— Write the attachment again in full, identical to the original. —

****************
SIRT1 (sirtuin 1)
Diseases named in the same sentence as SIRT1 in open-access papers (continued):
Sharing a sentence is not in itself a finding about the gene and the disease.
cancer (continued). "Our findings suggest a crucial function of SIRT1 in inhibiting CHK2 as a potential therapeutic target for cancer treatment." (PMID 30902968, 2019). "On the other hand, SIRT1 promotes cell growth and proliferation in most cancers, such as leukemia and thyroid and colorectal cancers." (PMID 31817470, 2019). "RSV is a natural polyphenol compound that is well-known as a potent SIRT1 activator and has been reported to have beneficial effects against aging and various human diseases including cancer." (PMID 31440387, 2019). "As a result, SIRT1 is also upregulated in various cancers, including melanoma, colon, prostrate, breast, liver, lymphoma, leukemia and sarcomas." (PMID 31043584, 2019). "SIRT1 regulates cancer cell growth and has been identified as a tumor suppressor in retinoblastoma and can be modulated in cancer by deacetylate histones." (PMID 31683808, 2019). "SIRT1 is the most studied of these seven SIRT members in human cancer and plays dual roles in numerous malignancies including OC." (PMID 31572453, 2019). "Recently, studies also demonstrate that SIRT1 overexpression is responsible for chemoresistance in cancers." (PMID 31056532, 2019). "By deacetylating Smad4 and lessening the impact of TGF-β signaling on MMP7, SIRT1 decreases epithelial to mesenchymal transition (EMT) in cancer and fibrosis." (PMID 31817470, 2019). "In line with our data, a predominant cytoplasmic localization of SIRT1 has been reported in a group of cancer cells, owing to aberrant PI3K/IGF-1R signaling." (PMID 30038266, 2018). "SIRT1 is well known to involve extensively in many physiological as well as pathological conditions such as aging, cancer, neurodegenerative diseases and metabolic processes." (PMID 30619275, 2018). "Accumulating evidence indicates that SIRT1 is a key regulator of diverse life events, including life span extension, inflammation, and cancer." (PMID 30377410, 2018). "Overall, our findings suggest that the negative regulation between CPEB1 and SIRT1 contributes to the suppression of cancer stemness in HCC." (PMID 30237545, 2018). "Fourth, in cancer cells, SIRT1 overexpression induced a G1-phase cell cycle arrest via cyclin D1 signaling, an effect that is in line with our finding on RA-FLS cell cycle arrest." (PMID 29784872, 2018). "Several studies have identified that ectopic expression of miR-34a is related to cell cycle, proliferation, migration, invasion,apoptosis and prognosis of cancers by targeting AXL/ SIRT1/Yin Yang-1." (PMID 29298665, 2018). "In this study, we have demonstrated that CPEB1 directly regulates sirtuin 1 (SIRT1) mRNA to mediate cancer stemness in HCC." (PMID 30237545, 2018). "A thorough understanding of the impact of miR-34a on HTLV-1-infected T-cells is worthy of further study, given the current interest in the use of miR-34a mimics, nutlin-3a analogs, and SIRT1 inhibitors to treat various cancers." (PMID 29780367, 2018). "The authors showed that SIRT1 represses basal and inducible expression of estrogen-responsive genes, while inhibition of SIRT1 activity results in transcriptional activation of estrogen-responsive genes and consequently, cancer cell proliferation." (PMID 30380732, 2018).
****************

SIRT1 (sirtuin 1)
Diseases named in the same sentence as SIRT1 in open-access papers (continued):
Sharing a sentence is not in itself a finding about the gene and the disease.
cancer (continued). "Our findings suggest a crucial function of SIRT1 in inhibiting CHK2 as a potential therapeutic target for cancer treatment." (PMID 30902968, 2019). "On the other hand, SIRT1 promotes cell growth and proliferation in most cancers, such as leukemia and thyroid and colorectal cancers." (PMID 31817470, 2019). "RSV is a natural polyphenol compound that is well-known as a potent SIRT1 activator and has been reported to have beneficial effects against aging and various human diseases including cancer." (PMID 31440387, 2019). "As a result, SIRT1 is also upregulated in various cancers, including melanoma, colon, prostrate, breast, liver, lymphoma, leukemia and sarcomas." (PMID 31043584, 2019). "SIRT1 regulates cancer cell growth and has been identified as a tumor suppressor in retinoblastoma and can be modulated in cancer by deacetylate histones." (PMID 31683808, 2019). "SIRT1 is the most studied of these seven SIRT members in human cancer and plays dual roles in numerous malignancies including OC." (PMID 31572453, 2019). "Recently, studies also demonstrate that SIRT1 overexpression is responsible for chemoresistance in cancers." (PMID 31056532, 2019). "By deacetylating Smad4 and lessening the impact of TGF-β signaling on MMP7, SIRT1 decreases epithelial to mesenchymal transition (EMT) in cancer and fibrosis." (PMID 31817470, 2019). "In line with our data, a predominant cytoplasmic localization of SIRT1 has been reported in a group of cancer cells, owing to aberrant PI3K/IGF-1R signaling." (PMID 30038266, 2018). "SIRT1 is well known to involve extensively in many physiological as well as pathological conditions such as aging, cancer, neurodegenerative diseases and metabolic processes." (PMID 30619275, 2018). "Accumulating evidence indicates that SIRT1 is a key regulator of diverse life events, including life span extension, inflammation, and cancer." (PMID 30377410, 2018). "Overall, our findings suggest that the negative regulation between CPEB1 and SIRT1 contributes to the suppression of cancer stemness in HCC." (PMID 30237545, 2018). "Fourth, in cancer cells, SIRT1 overexpression induced a G1-phase cell cycle arrest via cyclin D1 signaling, an effect that is in line with our finding on RA-FLS cell cycle arrest." (PMID 29784872, 2018). "Several studies have identified that ectopic expression of miR-34a is related to cell cycle, proliferation, migration, invasion,apoptosis and prognosis of cancers by targeting AXL/ SIRT1/Yin Yang-1." (PMID 29298665, 2018). "In this study, we have demonstrated that CPEB1 directly regulates sirtuin 1 (SIRT1) mRNA to mediate cancer stemness in HCC." (PMID 30237545, 2018). "A thorough understanding of the impact of miR-34a on HTLV-1-infected T-cells is worthy of further study, given the current interest in the use of miR-34a mimics, nutlin-3a analogs, and SIRT1 inhibitors to treat various cancers." (PMID 29780367, 2018). "The authors showed that SIRT1 represses basal and inducible expression of estrogen-responsive genes, while inhibition of SIRT1 activity results in transcriptional activation of estrogen-responsive genes and consequently, cancer cell proliferation." (PMID 30380732, 2018).